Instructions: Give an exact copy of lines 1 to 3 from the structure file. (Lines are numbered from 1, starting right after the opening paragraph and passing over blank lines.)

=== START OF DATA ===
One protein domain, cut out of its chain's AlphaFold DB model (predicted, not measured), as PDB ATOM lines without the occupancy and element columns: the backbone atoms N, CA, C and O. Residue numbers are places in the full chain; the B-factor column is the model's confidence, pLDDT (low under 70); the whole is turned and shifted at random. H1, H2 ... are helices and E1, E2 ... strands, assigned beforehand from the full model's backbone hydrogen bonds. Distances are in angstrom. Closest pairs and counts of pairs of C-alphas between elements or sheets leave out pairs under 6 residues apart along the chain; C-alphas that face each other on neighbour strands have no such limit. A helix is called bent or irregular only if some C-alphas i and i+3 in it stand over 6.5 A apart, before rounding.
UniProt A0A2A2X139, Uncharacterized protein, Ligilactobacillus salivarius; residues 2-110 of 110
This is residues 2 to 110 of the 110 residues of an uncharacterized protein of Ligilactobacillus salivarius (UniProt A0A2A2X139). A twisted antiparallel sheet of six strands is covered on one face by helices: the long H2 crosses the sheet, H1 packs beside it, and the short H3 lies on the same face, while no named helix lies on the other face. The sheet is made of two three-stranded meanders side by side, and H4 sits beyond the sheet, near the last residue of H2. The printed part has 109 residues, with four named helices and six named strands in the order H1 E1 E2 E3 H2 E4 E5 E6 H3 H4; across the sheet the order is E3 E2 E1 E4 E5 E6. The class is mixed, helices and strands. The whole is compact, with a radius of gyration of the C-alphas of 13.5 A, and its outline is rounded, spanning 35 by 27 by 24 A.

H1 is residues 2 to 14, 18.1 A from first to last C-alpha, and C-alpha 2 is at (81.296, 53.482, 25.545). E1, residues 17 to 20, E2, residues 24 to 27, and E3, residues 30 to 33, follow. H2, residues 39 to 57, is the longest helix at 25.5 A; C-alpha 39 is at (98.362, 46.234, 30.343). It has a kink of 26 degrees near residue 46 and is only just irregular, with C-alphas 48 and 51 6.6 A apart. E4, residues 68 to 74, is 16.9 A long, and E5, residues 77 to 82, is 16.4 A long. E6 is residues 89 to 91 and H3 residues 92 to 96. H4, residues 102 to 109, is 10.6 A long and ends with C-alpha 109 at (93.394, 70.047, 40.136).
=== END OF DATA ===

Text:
UniProt A0A2A2X139, Uncharacterized protein, Ligilactobacillus salivarius; residues 2-110 of 110
This is residues 2 to 110 of the 110 residues of an uncharacterized protein of Ligilactobacillus salivarius (UniProt A0A2A2X139). A twisted antiparallel sheet of six strands is covered on one face by helices: the long H2 crosses the sheet, H1 packs beside it, and the short H3 lies on the same face, while no named helix lies on the other face. The sheet is made of two three-stranded meanders side by side, and H4 sits beyond the sheet, near the last residue of H2. The printed part has 109 residues, with four named helices and six named strands in the order H1 E1 E2 E3 H2 E4 E5 E6 H3 H4; across the sheet the order is E3 E2 E1 E4 E5 E6. The class is mixed, helices and strands. The whole is compact, with a radius of gyration of the C-alphas of 13.5 A, and its outline is rounded, spanning 35 by 27 by 24 A.

H1 is residues 2 to 14, 18.1 A from first to last C-alpha, and C-alpha 2 is at (81.296, 53.482, 25.545). E1, residues 17 to 20, E2, residues 24 to 27, and E3, residues 30 to 33, follow. H2, residues 39 to 57, is the longest helix at 25.5 A; C-alpha 39 is at (98.362, 46.234, 30.343). It has a kink of 26 degrees near residue 46 and is only just irregular, with C-alphas 48 and 51 6.6 A apart. E4, residues 68 to 74, is 16.9 A long, and E5, residues 77 to 82, is 16.4 A long. E6 is residues 89 to 91 and H3 residues 92 to 96. H4, residues 102 to 109, is 10.6 A long and ends with C-alpha 109 at (93.394, 70.047, 40.136).